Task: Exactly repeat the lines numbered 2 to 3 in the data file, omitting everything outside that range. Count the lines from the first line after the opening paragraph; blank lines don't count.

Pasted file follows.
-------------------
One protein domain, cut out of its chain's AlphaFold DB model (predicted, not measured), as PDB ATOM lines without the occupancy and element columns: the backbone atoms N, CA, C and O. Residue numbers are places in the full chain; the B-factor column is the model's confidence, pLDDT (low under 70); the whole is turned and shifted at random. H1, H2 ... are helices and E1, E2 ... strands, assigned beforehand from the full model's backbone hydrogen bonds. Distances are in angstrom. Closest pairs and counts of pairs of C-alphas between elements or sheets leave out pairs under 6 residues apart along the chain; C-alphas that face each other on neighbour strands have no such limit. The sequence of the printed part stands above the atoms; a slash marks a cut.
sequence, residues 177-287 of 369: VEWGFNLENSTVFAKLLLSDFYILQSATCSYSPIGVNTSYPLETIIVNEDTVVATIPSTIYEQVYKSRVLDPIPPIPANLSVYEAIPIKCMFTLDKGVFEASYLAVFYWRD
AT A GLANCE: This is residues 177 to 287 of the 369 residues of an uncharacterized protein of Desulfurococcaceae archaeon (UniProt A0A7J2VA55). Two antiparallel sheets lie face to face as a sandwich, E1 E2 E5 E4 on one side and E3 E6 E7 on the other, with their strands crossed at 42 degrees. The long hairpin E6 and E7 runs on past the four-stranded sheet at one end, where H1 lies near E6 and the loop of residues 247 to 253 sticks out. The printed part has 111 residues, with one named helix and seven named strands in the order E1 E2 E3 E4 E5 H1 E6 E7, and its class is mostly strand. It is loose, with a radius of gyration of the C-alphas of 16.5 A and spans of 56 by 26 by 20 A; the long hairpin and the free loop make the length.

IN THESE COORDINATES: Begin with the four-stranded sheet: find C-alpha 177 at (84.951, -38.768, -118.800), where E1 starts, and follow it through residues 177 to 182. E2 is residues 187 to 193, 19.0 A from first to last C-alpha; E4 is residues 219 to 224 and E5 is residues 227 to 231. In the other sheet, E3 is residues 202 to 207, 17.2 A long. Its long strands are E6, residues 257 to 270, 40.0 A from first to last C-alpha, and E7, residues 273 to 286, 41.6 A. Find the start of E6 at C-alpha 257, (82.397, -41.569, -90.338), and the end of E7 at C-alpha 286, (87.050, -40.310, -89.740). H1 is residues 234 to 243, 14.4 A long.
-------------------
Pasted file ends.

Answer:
AT A GLANCE: This is residues 177 to 287 of the 369 residues of an uncharacterized protein of Desulfurococcaceae archaeon (UniProt A0A7J2VA55). Two antiparallel sheets lie face to face as a sandwich, E1 E2 E5 E4 on one side and E3 E6 E7 on the other, with their strands crossed at 42 degrees. The long hairpin E6 and E7 runs on past the four-stranded sheet at one end, where H1 lies near E6 and the loop of residues 247 to 253 sticks out. The printed part has 111 residues, with one named helix and seven named strands in the order E1 E2 E3 E4 E5 H1 E6 E7, and its class is mostly strand. It is loose, with a radius of gyration of the C-alphas of 16.5 A and spans of 56 by 26 by 20 A; the long hairpin and the free loop make the length.

IN THESE COORDINATES: Begin with the four-stranded sheet: find C-alpha 177 at (84.951, -38.768, -118.800), where E1 starts, and follow it through residues 177 to 182. E2 is residues 187 to 193, 19.0 A from first to last C-alpha; E4 is residues 219 to 224 and E5 is residues 227 to 231. In the other sheet, E3 is residues 202 to 207, 17.2 A long. Its long strands are E6, residues 257 to 270, 40.0 A from first to last C-alpha, and E7, residues 273 to 286, 41.6 A. Find the start of E6 at C-alpha 257, (82.397, -41.569, -90.338), and the end of E7 at C-alpha 286, (87.050, -40.310, -89.740). H1 is residues 234 to 243, 14.4 A long.